Plot: What’s it about?
Ebenezer Scrooge (Patrick Stewart) is one cranky old man, who tight with his money and has no sense of compassion in the least. While the entire town suffers his rage, one of his workers, Bob Cratchit (Richard E. Grant) is usually hit the hardest by Scrooge’s temperament. He works long hours, gets little payment in return, and takes all of Scrooge’s abuse, but Bob never speaks up or asks for a raise or time off from work. At least not until he asks Scrooge for a much needed favor, which causes him all sorts of problems. Even though it is so close to Christmas, Scrooge denies Cratchit’s request and sends him home empty handed, as well as unemployed. But Scrooge’s miserable attitude is about to serve him a dose of his own medicine, when a ghost appears to him and warns of three more ghosts to come. Soon, Scrooge is shown his past, present, and future thanks to his mean ways, which could have an effect on his life once he returns. But can even a supernatural plan like this one convert Scrooge into a nice, compassionate man?
I always have doubts about television movies, so when I sat down to watch this updated version of the holiday classic, my expectations weren’t too high. I did want to see how Patrick Stewart handled the role of Scrooge though, so it was not all a lost cause for me in the start. This is a timeless story that has been told so many times, in so many ways, but that doesn’t mean the more recent ones don’t have much to offer. This film is a good example of that, as it might not be the finest rendition of the story, but it still warrants a look to those who love the tale. The acting, lead by Patrick Stewart and Richard E. Grant is very good, while the production values are much better than I expected. I liked the makeup and costumes a lot, I think they added a lot of depth and shine to the film, which is important to all period pieces. I really liked the work done on the ghosts, but the entire production design was very well done, to be honest. If you want a solid holiday film to check out, this new rendition of A Christmas Carol would be a good choice.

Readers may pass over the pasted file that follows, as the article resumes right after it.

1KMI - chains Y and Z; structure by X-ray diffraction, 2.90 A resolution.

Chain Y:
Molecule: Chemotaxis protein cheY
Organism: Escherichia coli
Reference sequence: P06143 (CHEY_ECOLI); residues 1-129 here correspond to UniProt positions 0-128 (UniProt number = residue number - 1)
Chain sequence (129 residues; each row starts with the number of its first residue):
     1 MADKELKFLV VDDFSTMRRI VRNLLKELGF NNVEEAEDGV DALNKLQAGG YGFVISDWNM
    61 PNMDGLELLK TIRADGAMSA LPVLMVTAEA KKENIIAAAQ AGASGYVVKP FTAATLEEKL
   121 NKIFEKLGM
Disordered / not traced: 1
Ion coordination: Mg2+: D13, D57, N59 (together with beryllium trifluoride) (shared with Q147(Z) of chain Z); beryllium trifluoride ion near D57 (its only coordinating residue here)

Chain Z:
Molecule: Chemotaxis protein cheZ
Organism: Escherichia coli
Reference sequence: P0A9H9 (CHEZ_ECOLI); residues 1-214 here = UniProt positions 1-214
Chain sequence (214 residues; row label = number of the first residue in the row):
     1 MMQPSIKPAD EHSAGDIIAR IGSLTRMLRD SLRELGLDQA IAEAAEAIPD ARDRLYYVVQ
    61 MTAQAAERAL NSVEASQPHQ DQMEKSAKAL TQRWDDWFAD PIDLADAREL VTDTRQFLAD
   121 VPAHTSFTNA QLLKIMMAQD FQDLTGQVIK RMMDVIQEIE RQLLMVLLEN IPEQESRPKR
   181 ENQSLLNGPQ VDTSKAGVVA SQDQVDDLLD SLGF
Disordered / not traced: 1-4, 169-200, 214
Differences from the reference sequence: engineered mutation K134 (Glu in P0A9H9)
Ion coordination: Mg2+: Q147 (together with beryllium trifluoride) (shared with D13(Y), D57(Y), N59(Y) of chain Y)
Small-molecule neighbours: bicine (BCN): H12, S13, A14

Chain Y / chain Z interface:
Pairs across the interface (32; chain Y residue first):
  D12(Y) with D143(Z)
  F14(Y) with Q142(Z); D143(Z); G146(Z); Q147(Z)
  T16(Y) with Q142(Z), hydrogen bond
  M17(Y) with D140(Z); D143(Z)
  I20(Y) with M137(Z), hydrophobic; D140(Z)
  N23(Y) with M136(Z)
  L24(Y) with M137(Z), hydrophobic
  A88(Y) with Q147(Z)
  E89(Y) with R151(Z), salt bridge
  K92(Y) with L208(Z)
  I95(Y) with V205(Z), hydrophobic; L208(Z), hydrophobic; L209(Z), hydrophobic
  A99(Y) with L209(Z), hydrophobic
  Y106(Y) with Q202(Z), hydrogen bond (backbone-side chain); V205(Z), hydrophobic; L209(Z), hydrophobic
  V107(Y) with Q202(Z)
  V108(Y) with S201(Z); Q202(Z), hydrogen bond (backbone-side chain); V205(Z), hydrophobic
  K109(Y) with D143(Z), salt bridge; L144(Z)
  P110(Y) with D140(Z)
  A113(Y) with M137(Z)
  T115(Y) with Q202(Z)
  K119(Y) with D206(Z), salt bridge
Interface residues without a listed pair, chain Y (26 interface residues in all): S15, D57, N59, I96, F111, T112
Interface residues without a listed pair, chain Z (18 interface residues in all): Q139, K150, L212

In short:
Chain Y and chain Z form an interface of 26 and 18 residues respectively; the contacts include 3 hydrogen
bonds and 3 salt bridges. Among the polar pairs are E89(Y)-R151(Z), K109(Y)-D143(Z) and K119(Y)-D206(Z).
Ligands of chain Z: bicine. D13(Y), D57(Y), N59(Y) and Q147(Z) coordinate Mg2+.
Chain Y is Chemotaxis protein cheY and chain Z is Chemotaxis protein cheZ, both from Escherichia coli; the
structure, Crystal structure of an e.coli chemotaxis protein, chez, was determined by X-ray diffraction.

I’ve always liked the work of Patrick Stewart, so I was anxious to see how he would fare with this character (Scrooge) on screen. Stewart is no stranger to the role however, as he has played the part on stage many times during his career. But to see him translate his work within the role to screen, that was more than worth a look, if you ask me. As usual, Stewart turns in a terrific performance and gives the character a very human edge, which is crucial to this role. He had some rather large shoes to fill, but I think Stewart more than does the character justice and brings the role to life very well. You can also see Stewart in such films as Jeffrey, Safe House, X-Men, Star Trek: First Contact, Masterminds, Dune, Lifeforce, and Excalibur. The cast also includes Laura Fraser (Titus, Virtual Sexuality), Ian McNiece (Ace Ventura: When Nature Calls, No Escape), Joel Grey (The Player, Dancer in the Dark), and Richard E. Grant (Spice World, The Age Of Innocence). This revamped spin of A Christmas Carol was directed by David Hugh Jones, who also helmed such pictures as The Confession, Betrayal, Jacknife, and The Trial.
Video: How does it look?
A Christmas Carol is presented in a full frame transfer, which preserves the film’s original broadcast aspect ratio. This is a made for television movie, so don’t expect feature film type visuals, but this look much sharper than television, which is good. I saw some minor grain in several instances, but these problems were small and weren’t distracting in the least. The black levels look sharp at all times, well balanced and with a high level of visible detail. This is good, as the film uses a lot of darker schemes. The colors come off as muted at times, which is intentional, so the hues richen when they need to. All in all, a nice transfer for this television film, better than you might expect.
Audio: How does it sound?
This disc uses a 2.0 surround track, which allows the musical score and sound effects to shine. I like the very eerie music used in several instances, which really adds a lot to the mood of the film. The surrounds are used often by the music, so you’ll be enveloped into it and that is a very good thing in this case. A few spots showcase some nice subtle surround use also, which adds even more mood to the film. I heard a couple nice powerful kicks, but on the whole this is a more reserved mix. The dialogue is quite good as well, with crisp vocals and no volume problems. A couple small flaws emerge, but this is still a solid presentation. The disc also includes English and French subtitles, in case you need them.
Supplements: What are the extras?
Two very brief featurettes are included, but neither are long enough to offer much information in the end. Some talent files and a promotional trailer are also included though, which is nice.